In Fuchs and another v Land Hessen the European Court of Justice held that German legislation requiring civil servants to retire at 65 was an appropriate and necessary means of encouraging the recruitment and promotion of young people and avoiding performance disputes with older workers.
Two German civil servants complained that German law requiring them to retire at 65 was discriminatory. Upon referral to the ECJ, the Court ruled that there was no breach of the EU Equal Treatment Framework Directive if, as the German Government had argued, the rule was an appropriate and necessary means of achieving the legitimate aims of efficient HR planning, encouraging the recruitment and promotion of young people and avoiding disputes relating to employees’ ability to perform their duties beyond the age of 65.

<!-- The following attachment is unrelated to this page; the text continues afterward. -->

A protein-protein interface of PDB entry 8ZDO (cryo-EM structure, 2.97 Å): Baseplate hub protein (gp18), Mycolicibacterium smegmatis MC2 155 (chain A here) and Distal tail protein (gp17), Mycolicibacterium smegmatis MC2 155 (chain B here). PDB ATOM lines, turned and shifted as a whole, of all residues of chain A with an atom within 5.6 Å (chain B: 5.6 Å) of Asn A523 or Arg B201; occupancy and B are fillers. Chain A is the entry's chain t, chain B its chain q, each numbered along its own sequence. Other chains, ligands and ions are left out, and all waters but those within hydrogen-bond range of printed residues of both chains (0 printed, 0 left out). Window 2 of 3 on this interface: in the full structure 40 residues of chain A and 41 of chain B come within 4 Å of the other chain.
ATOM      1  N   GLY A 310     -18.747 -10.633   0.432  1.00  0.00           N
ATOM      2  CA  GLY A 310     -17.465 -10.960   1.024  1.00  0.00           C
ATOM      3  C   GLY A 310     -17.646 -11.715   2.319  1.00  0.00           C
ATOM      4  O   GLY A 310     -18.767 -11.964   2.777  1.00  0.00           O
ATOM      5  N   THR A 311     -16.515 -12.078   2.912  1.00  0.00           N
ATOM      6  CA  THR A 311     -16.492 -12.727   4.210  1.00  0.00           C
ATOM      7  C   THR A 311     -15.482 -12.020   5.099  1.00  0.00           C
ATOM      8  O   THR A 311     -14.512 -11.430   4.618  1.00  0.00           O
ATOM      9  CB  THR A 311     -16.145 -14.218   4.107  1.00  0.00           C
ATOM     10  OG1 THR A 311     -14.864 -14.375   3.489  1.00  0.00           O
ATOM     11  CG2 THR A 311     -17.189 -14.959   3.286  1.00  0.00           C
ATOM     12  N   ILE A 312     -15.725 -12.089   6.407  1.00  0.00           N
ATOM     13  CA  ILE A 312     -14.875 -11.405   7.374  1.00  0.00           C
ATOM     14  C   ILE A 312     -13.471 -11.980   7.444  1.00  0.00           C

The ECJ’s acceptance that a wish not to go through, what can be, the uncomfortable process of evaluating employees’ fitness to work on a case-by-case basis could, in itself, provide justification for a fixed retirement age for everyone, is surprising. This seems to run counter to the whole ethos of anti-discrimination legislation, which is to ensure that judgments are made about employees as individuals and not based on stereotypical assumptions that performance decreases at a fixed age. However, to pass the test of ‘proportionality’ it is still up to the employer to demonstrate that there are reasonable grounds that show that the policy actually does actually avoid disputes about performance at age 65 and over.
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